City Limits looks back at a story from its March 1985 issue exploring early development plans for the Hunters Point waterfront, at the time home to just 5,000 residents—what the author described as a “developer’s dream.”

City Limits Archive/Beth Rosenthal

Images of Long Island City from the March 1985 issue of City Limits. Top right: The spire of St. Mary’s church from Vernon Boulevard. Bottom right: Deborah Whitelaw and Sal Anzalone outside Cassino Italian Restaurant on Vernon Boulevard and 47th Road.

Each Friday, City Limits—founded in 1976—highlights a story from our archives.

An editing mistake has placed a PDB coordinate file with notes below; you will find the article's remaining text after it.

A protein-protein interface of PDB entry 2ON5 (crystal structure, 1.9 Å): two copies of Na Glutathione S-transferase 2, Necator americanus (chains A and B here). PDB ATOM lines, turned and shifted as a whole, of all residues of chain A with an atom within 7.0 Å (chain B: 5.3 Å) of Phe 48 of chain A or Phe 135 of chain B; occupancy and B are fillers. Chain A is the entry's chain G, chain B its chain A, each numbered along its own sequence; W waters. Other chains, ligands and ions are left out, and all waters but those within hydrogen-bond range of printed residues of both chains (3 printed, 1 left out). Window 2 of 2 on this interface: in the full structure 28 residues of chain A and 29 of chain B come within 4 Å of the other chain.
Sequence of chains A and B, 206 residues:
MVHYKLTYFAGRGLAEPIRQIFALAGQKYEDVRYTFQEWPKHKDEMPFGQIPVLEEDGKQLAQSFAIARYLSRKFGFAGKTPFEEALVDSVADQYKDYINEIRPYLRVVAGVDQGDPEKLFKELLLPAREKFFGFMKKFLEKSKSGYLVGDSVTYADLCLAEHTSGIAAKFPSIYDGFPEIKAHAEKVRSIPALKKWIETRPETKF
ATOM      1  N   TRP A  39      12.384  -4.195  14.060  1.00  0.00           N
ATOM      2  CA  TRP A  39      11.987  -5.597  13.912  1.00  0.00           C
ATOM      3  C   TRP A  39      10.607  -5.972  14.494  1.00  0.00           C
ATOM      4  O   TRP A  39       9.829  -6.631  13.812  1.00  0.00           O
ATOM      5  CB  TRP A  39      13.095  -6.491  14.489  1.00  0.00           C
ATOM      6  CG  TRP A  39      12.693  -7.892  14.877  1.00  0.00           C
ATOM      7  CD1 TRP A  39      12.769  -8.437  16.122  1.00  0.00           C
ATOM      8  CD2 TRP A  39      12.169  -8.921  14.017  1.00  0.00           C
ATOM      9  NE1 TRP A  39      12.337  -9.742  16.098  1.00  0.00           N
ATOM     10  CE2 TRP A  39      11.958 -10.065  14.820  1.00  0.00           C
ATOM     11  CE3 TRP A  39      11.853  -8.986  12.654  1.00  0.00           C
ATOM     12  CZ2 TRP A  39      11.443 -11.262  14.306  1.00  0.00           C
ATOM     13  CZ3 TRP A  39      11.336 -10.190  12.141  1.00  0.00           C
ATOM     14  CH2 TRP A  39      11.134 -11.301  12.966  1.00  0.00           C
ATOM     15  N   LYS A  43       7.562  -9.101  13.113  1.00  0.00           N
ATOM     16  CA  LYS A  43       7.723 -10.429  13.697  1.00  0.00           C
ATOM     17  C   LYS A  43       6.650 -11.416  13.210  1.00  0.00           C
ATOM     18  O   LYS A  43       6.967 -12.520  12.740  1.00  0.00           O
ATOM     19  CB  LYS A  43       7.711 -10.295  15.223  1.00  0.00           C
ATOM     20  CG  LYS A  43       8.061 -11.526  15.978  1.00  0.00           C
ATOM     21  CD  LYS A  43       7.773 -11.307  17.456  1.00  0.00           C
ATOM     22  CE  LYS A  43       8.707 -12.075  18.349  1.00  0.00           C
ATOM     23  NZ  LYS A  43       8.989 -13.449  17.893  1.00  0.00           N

Newer Long Island City residents might not remember a time when high-rises didn’t dominate the former industrial area’s skyline, before it was the happening residential and commercial area it is today—but City Limits does.

The Hunters Point waterfront has transformed significantly since the mid-1980s, when the neighborhood was home to about 5,000 residents, City Limits reported at the time. It has since undergone  significant development, with a focus on increased housing, public spaces, and waterfront access. The area is now also being eyed for one of the city’s next neighborhood rezonings.

But 38 years ago, the process was just getting started—and real estate interests were hungry to build.

“It’s a developer’s dream: 91.6 acres, a mile of waterfront, mostly undeveloped, with a spectacular view of the midtown skyline,” wrote Robert Neuwirth for City Limits, in this story of a neighborhood on the brink of change.

Read the full piece from our March 1985 issue here or below.